AI to help Facebook to remove offensive content from the social network

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Facebook announced a partnership with Blizzard Entertainment: All of Blizzard’s games, from “World of Warcraft” to “Diablo 3” to “Hearthstone” to “Overwatch” will be instantly streamable – live! – on Facebook Live. You push a “Go Live!” button, there’s a short countdown (3….2….1), and you’re off to the races, live streaming your game directly to Facebook in high-resolution. It’s easy to imagine just such a future on everything from your iPhone to that PlayStation 4 in the living room.

Now, AI is helping Facebook to unlock active moderation at scale by having computers scan every image uploaded before anyone sees it

In an attempt to combat hate speech, Facebook has said its artificial intelligence (AI) systems now report more offensive photos than humans do, which can help remove such content before it hurts the sentiments of people.

When users upload something offensive to disturb people, it normally has to be seen and flagged by at least one person. Offensive posts include content that is hate speech, threatening or pornographic; incites violence; or contains nudity or graphic or gratuitous violence. For example, a bully, jilted ex-lover, stalker, terrorist or troll could post offensive photos to someone’s wall, a group, event or the feed, ‘Tech Crunch’ reported.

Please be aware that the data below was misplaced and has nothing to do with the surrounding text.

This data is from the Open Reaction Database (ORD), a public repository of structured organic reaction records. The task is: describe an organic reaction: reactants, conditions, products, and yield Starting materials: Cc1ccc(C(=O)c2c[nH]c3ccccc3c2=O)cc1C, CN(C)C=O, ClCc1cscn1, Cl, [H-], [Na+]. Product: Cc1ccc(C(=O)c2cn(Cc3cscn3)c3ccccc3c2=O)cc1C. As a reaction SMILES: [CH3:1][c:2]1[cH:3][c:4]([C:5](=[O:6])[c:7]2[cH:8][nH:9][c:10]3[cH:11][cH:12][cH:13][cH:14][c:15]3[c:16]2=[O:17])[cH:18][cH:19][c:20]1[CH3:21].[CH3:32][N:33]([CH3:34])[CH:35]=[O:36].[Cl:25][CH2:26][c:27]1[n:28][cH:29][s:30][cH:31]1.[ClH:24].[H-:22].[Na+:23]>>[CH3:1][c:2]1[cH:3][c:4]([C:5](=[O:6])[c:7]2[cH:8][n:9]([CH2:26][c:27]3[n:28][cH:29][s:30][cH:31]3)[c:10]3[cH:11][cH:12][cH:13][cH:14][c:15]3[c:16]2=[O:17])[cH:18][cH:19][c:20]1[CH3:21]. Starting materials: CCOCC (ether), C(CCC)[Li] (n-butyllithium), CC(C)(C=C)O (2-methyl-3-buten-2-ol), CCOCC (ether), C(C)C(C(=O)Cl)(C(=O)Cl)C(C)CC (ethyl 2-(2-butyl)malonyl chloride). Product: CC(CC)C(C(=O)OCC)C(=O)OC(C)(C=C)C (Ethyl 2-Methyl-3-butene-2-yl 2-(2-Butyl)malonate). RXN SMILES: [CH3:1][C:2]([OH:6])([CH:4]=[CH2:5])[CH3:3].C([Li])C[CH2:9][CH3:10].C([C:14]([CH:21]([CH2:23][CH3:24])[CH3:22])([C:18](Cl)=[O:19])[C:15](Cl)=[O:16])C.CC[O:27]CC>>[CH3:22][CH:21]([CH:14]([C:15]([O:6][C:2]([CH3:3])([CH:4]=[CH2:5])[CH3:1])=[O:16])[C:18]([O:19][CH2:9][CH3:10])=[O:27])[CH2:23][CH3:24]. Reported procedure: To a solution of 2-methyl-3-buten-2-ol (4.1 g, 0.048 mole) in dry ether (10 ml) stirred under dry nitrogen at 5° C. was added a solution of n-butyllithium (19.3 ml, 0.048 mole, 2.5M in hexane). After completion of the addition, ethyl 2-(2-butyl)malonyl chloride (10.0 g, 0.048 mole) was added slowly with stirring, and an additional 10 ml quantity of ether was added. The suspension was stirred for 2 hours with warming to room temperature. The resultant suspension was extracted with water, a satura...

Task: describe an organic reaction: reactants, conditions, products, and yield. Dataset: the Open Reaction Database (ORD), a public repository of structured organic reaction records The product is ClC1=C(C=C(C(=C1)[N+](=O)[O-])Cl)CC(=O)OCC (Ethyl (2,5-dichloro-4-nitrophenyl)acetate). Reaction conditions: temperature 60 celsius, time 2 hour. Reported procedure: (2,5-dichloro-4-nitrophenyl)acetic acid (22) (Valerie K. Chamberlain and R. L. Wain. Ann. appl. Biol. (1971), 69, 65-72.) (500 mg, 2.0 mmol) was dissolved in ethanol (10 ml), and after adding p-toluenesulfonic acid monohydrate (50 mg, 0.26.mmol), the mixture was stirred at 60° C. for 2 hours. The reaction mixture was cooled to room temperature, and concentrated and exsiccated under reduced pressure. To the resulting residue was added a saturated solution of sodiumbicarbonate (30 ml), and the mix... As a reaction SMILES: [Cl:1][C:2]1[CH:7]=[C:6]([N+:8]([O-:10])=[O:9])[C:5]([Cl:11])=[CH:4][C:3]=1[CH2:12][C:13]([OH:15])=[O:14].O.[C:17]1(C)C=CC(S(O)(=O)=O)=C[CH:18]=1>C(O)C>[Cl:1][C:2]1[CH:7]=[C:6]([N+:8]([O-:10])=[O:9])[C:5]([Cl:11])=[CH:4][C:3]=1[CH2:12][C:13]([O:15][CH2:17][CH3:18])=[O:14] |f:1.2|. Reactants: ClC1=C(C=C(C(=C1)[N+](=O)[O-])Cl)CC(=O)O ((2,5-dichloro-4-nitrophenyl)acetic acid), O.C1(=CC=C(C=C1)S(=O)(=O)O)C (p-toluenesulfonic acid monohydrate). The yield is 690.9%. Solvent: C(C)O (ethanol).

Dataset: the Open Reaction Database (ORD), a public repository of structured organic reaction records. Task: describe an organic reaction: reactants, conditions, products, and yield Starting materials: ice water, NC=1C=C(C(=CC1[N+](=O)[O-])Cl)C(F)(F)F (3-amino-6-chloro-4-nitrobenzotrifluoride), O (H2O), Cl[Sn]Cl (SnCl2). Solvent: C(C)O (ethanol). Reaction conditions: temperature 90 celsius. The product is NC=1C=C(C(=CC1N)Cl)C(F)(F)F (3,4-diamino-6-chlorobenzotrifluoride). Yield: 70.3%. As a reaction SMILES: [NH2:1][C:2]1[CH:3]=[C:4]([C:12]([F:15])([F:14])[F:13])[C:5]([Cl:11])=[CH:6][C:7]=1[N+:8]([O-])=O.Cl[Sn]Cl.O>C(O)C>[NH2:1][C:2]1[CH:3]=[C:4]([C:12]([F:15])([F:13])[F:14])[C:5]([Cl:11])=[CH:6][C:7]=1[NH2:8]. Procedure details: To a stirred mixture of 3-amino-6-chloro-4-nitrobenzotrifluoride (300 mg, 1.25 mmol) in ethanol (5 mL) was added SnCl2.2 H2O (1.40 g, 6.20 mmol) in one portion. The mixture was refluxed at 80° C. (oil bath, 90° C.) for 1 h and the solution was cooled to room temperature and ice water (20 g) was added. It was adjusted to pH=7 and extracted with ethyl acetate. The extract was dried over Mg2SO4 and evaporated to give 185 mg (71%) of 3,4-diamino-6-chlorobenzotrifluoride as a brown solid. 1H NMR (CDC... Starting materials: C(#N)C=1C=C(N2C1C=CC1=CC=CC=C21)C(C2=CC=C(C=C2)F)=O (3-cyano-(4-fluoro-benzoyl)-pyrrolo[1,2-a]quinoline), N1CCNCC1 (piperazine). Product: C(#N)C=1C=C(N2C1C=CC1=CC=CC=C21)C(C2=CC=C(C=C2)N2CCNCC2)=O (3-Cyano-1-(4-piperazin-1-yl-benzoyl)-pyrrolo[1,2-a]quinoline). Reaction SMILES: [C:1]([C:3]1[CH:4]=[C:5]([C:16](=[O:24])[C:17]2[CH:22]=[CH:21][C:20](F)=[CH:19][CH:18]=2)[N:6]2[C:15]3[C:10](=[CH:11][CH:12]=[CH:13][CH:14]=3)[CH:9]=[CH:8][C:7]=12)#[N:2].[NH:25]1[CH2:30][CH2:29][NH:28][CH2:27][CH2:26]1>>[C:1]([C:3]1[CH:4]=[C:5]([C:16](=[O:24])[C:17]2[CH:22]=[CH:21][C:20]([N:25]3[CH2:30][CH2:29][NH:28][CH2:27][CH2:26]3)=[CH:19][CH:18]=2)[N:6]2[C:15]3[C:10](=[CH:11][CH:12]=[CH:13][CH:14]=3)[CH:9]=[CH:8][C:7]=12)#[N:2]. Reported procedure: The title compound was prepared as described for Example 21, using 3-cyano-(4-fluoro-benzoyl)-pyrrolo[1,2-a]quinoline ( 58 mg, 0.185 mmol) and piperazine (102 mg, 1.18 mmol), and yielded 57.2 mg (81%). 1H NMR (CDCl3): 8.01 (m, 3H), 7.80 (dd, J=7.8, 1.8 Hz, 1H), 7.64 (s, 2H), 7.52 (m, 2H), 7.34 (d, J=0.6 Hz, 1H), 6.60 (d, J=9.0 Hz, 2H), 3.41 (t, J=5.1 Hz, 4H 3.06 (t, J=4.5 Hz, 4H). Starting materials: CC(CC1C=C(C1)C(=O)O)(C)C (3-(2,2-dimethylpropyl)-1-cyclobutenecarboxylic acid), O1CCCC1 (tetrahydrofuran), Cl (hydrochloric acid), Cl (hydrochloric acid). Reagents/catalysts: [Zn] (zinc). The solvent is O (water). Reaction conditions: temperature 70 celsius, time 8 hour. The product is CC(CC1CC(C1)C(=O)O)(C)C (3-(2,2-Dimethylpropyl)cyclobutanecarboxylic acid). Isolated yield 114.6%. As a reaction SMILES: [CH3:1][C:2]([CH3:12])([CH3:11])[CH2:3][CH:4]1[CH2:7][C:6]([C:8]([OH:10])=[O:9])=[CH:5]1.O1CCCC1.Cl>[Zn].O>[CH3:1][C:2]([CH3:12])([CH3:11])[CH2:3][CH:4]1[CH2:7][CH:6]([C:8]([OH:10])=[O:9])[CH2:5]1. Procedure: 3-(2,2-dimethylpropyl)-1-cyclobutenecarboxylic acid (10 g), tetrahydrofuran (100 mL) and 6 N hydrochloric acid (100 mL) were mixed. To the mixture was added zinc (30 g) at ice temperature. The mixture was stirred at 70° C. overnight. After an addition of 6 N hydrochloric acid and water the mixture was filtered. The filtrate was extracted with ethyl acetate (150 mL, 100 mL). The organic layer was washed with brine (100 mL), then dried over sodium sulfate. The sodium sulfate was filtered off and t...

By the time the content is flagged as offensive and taken down by Facebook, it may have already caused the damage. Now, AI is helping Facebook to unlock active moderation at scale by having computers scan every image uploaded before anyone sees it.

“Today we have more offensive photos being reported by AI algorithms than by people,” said Joaquin Candela, Facebook’s Director of Engineering for Applied Machine Learning. As many as 25 per cent of engineers now regularly use its internal AI platform to build features and do business, Facebook said.

This AI helps rank news feed stories, read aloud the content of photos to the vision impaired and automatically write closed captions for video ads that increase view time by 12 per cent. AI could eventually help social networking sites combat hate speech. Facebook, along with Twitter, YouTube and Microsoft yesterday agreed to new hate speech rules.

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